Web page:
There might be many roles for writers, and these roles probably shift based on who and where the writers are. Broadly speaking, though, I believe in a role for writers to name and describe all the peculiar and painful conditions of our lives. Martín Espada says the role of the poet is “to dissent from the official story,” which I believe in, too.

8 - Do you find the process of working with an outside editor difficult or essential (or both)?

Working with Meg Storey on Where Things Touch, which was my first time working closely with an outside editor, was a totally enriching process. She brought so many new meanings to the text and I am grateful to her.

9 - What is the best piece of advice you've heard (not necessarily given to you directly)?

Figure out the conditions you need to create.

10 - How easy has it been for you to move between genres (prose poetry to non-fiction)? What do you see as the appeal?

I suppose different questions call for different forms, but writing between genres, and sometimes doing away with genre altogether feels most comfortable to me.

11 - What kind of writing routine do you tend to keep, or do you even have one? How does a typical day (for you) begin?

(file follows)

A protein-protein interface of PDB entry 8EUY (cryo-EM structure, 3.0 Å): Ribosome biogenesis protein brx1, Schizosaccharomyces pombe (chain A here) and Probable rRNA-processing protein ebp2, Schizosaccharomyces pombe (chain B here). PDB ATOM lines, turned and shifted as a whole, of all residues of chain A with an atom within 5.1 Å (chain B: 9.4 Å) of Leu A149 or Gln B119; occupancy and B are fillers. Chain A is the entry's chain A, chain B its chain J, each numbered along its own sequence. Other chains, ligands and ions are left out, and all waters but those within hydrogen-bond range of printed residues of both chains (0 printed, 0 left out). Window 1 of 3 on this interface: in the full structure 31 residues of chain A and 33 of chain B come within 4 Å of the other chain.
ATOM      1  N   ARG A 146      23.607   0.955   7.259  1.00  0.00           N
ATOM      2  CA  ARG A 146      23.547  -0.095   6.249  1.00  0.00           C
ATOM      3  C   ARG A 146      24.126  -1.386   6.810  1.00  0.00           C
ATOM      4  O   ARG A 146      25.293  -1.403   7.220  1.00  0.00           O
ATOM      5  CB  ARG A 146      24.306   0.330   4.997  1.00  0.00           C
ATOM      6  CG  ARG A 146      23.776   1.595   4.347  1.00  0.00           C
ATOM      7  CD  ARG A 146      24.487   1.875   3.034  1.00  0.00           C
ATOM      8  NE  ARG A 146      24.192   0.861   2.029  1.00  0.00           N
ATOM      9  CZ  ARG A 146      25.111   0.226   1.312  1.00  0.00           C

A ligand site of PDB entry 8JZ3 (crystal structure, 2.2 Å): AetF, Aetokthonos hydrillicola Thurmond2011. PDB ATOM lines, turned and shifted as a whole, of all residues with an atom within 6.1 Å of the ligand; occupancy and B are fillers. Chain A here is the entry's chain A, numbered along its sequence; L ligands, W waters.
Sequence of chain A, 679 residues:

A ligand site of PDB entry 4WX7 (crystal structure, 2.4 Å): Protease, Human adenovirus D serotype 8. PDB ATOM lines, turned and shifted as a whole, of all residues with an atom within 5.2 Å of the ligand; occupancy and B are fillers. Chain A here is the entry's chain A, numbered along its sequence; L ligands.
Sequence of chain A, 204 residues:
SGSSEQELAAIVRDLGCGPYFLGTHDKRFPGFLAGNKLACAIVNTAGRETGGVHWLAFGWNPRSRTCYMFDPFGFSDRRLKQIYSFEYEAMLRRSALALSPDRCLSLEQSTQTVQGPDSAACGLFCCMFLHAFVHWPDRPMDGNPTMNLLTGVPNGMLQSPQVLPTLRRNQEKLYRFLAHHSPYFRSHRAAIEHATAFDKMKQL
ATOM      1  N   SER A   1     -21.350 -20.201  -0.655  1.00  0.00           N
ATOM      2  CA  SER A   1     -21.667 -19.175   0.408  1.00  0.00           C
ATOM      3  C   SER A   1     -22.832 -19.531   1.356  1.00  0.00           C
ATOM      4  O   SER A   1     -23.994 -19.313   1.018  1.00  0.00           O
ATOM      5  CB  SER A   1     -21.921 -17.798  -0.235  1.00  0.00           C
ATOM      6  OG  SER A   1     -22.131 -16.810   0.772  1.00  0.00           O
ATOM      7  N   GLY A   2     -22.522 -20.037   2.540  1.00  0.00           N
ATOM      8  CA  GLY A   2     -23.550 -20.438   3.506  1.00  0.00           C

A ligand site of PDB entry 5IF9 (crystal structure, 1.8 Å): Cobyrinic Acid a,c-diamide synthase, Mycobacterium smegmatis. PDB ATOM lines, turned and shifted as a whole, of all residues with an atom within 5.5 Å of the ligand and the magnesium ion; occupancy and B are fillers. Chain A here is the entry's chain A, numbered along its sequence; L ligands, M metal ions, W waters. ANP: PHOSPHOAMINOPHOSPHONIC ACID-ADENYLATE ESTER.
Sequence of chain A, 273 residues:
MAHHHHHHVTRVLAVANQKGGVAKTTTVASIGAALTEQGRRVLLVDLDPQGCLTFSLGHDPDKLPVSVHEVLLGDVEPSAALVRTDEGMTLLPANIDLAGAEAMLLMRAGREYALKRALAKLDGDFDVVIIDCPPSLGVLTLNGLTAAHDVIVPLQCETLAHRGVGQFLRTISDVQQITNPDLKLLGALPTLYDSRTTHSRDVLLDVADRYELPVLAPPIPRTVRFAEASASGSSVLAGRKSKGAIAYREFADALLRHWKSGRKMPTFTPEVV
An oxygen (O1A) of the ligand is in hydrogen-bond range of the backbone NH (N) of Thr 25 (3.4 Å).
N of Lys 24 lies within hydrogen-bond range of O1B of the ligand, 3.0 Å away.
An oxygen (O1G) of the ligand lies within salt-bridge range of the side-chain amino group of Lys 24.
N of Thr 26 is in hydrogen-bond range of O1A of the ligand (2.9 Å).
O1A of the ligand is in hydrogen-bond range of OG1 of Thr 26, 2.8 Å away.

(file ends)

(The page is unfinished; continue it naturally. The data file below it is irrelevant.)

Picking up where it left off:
None really. It would be wonderful to have one. I write on weekend mornings mostly, when I can.

12 - When your writing gets stalled, where do you turn or return for (for lack of a better word) inspiration?

Other than reading more, I love to listen to talks or interviews given by writers, artists, and academics.  

13 - What fragrance reminds you of home?

Coffee – I have woken up to its aroma nearly every day of my life.

14 - David W. McFadden once said that books come from books, but are there any other forms that influence your work, whether nature, music, science or visual art?

Visual art, definitely. For whatever reason, I consistently feel very open to being moved by visual art.

15 - What other writers or writings are important for your work, or simply your life outside of your work?

So many. Solmaz Sharif. Forough Farrokhzad. Linda Gregg. Sharon Olds. Zaina Alsous. Aria Aber. June Jordan. Leila Chatti. Canisia Lubrin. Shazia Hafiz Ramji. Muriel Rukeyser. Etel Adnan. Adrienne Rich. Many others.

16 - What would you like to do that you haven't yet done?

Learn to develop my own film.

17 - If you could pick any other occupation to attempt, what would it be? Or, alternately, what do you think you would have ended up doing had you not been a writer?

I’m not too sure. In another life, maybe I’m a visual artist.

18 - What made you write, as opposed to doing something else?

I believe it must be because I loved to read so much. The closest intimacy to the poems and writings I cherish has been to write back to them, to write with them.

19 - What was the last great book you read? What was the last great film?

A great book I’m currently reading is Social Poetics by Mark Nowak. The last great film I watched was Portrait of a Lady on Fire by Celine Sciamma.

20 - What are you currently working on?

I’m writing a very short essay on monuments.

12 or 20 (second series) questions;